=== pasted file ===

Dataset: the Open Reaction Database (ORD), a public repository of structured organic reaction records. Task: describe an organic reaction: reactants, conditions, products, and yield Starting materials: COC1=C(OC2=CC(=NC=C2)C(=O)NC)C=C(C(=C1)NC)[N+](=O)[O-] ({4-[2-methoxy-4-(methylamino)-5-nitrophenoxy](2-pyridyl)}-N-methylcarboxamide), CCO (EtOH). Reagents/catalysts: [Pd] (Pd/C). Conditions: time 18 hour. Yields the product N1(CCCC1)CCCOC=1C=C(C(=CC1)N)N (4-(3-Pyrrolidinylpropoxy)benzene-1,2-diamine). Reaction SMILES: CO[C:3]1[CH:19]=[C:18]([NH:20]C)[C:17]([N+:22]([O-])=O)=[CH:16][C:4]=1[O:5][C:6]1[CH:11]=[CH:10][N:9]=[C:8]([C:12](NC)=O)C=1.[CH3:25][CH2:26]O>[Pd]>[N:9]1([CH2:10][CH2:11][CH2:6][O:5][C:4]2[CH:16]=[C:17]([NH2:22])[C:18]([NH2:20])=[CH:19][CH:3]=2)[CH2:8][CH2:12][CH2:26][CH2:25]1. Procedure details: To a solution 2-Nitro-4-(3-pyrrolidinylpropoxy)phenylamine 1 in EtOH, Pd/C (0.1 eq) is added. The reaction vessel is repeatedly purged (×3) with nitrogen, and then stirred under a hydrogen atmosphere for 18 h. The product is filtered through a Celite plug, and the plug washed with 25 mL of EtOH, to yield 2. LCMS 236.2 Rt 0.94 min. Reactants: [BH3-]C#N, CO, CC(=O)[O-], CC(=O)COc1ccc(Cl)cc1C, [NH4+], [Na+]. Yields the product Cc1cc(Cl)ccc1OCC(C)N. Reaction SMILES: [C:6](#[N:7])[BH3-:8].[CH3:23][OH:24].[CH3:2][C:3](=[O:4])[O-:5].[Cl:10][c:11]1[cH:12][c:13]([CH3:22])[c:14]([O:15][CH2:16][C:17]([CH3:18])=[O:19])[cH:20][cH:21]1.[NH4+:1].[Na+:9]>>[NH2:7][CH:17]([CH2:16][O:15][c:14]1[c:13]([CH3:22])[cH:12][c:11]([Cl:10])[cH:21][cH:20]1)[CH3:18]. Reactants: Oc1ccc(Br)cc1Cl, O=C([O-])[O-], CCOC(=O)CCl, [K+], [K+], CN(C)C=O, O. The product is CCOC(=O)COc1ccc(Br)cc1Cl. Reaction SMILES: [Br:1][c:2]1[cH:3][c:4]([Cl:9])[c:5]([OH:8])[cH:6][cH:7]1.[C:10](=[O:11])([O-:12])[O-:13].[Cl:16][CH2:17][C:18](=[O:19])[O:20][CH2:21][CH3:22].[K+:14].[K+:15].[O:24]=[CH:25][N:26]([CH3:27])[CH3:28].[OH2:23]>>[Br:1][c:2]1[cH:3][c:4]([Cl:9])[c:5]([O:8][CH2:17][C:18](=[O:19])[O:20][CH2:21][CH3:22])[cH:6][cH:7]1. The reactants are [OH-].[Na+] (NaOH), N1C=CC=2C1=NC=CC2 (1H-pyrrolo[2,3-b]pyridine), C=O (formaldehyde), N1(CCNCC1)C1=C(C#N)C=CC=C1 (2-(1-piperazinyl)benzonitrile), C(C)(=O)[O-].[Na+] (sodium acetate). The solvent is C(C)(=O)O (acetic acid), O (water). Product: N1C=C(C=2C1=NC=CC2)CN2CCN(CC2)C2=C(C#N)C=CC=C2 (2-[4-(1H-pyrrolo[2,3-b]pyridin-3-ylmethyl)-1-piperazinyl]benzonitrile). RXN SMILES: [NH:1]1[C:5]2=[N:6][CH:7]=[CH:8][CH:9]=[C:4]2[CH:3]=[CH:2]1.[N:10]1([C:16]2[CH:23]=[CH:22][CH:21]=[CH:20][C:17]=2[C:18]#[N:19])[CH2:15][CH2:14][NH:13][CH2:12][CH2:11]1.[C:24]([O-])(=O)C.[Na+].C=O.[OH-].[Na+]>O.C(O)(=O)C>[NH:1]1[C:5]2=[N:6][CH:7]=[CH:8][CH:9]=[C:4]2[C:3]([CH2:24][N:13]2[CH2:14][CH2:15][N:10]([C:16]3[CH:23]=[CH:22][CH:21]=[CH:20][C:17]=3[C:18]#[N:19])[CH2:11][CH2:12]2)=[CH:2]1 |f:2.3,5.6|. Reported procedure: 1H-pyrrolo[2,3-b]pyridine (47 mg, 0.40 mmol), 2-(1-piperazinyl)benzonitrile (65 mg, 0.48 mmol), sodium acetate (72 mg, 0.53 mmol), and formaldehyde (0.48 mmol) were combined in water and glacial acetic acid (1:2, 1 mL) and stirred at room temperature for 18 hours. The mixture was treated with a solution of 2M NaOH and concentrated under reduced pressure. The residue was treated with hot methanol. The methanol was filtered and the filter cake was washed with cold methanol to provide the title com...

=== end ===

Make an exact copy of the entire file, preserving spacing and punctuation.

Dataset: the Open Reaction Database (ORD), a public repository of structured organic reaction records. Task: describe an organic reaction: reactants, conditions, products, and yield Starting materials: COC1=C(OC2=CC(=NC=C2)C(=O)NC)C=C(C(=C1)NC)[N+](=O)[O-] ({4-[2-methoxy-4-(methylamino)-5-nitrophenoxy](2-pyridyl)}-N-methylcarboxamide), CCO (EtOH). Reagents/catalysts: [Pd] (Pd/C). Conditions: time 18 hour. Yields the product N1(CCCC1)CCCOC=1C=C(C(=CC1)N)N (4-(3-Pyrrolidinylpropoxy)benzene-1,2-diamine). Reaction SMILES: CO[C:3]1[CH:19]=[C:18]([NH:20]C)[C:17]([N+:22]([O-])=O)=[CH:16][C:4]=1[O:5][C:6]1[CH:11]=[CH:10][N:9]=[C:8]([C:12](NC)=O)C=1.[CH3:25][CH2:26]O>[Pd]>[N:9]1([CH2:10][CH2:11][CH2:6][O:5][C:4]2[CH:16]=[C:17]([NH2:22])[C:18]([NH2:20])=[CH:19][CH:3]=2)[CH2:8][CH2:12][CH2:26][CH2:25]1. Procedure details: To a solution 2-Nitro-4-(3-pyrrolidinylpropoxy)phenylamine 1 in EtOH, Pd/C (0.1 eq) is added. The reaction vessel is repeatedly purged (×3) with nitrogen, and then stirred under a hydrogen atmosphere for 18 h. The product is filtered through a Celite plug, and the plug washed with 25 mL of EtOH, to yield 2. LCMS 236.2 Rt 0.94 min. Reactants: [BH3-]C#N, CO, CC(=O)[O-], CC(=O)COc1ccc(Cl)cc1C, [NH4+], [Na+]. Yields the product Cc1cc(Cl)ccc1OCC(C)N. Reaction SMILES: [C:6](#[N:7])[BH3-:8].[CH3:23][OH:24].[CH3:2][C:3](=[O:4])[O-:5].[Cl:10][c:11]1[cH:12][c:13]([CH3:22])[c:14]([O:15][CH2:16][C:17]([CH3:18])=[O:19])[cH:20][cH:21]1.[NH4+:1].[Na+:9]>>[NH2:7][CH:17]([CH2:16][O:15][c:14]1[c:13]([CH3:22])[cH:12][c:11]([Cl:10])[cH:21][cH:20]1)[CH3:18]. Reactants: Oc1ccc(Br)cc1Cl, O=C([O-])[O-], CCOC(=O)CCl, [K+], [K+], CN(C)C=O, O. The product is CCOC(=O)COc1ccc(Br)cc1Cl. Reaction SMILES: [Br:1][c:2]1[cH:3][c:4]([Cl:9])[c:5]([OH:8])[cH:6][cH:7]1.[C:10](=[O:11])([O-:12])[O-:13].[Cl:16][CH2:17][C:18](=[O:19])[O:20][CH2:21][CH3:22].[K+:14].[K+:15].[O:24]=[CH:25][N:26]([CH3:27])[CH3:28].[OH2:23]>>[Br:1][c:2]1[cH:3][c:4]([Cl:9])[c:5]([O:8][CH2:17][C:18](=[O:19])[O:20][CH2:21][CH3:22])[cH:6][cH:7]1. The reactants are [OH-].[Na+] (NaOH), N1C=CC=2C1=NC=CC2 (1H-pyrrolo[2,3-b]pyridine), C=O (formaldehyde), N1(CCNCC1)C1=C(C#N)C=CC=C1 (2-(1-piperazinyl)benzonitrile), C(C)(=O)[O-].[Na+] (sodium acetate). The solvent is C(C)(=O)O (acetic acid), O (water). Product: N1C=C(C=2C1=NC=CC2)CN2CCN(CC2)C2=C(C#N)C=CC=C2 (2-[4-(1H-pyrrolo[2,3-b]pyridin-3-ylmethyl)-1-piperazinyl]benzonitrile). RXN SMILES: [NH:1]1[C:5]2=[N:6][CH:7]=[CH:8][CH:9]=[C:4]2[CH:3]=[CH:2]1.[N:10]1([C:16]2[CH:23]=[CH:22][CH:21]=[CH:20][C:17]=2[C:18]#[N:19])[CH2:15][CH2:14][NH:13][CH2:12][CH2:11]1.[C:24]([O-])(=O)C.[Na+].C=O.[OH-].[Na+]>O.C(O)(=O)C>[NH:1]1[C:5]2=[N:6][CH:7]=[CH:8][CH:9]=[C:4]2[C:3]([CH2:24][N:13]2[CH2:14][CH2:15][N:10]([C:16]3[CH:23]=[CH:22][CH:21]=[CH:20][C:17]=3[C:18]#[N:19])[CH2:11][CH2:12]2)=[CH:2]1 |f:2.3,5.6|. Reported procedure: 1H-pyrrolo[2,3-b]pyridine (47 mg, 0.40 mmol), 2-(1-piperazinyl)benzonitrile (65 mg, 0.48 mmol), sodium acetate (72 mg, 0.53 mmol), and formaldehyde (0.48 mmol) were combined in water and glacial acetic acid (1:2, 1 mL) and stirred at room temperature for 18 hours. The mixture was treated with a solution of 2M NaOH and concentrated under reduced pressure. The residue was treated with hot methanol. The methanol was filtered and the filter cake was washed with cold methanol to provide the title com...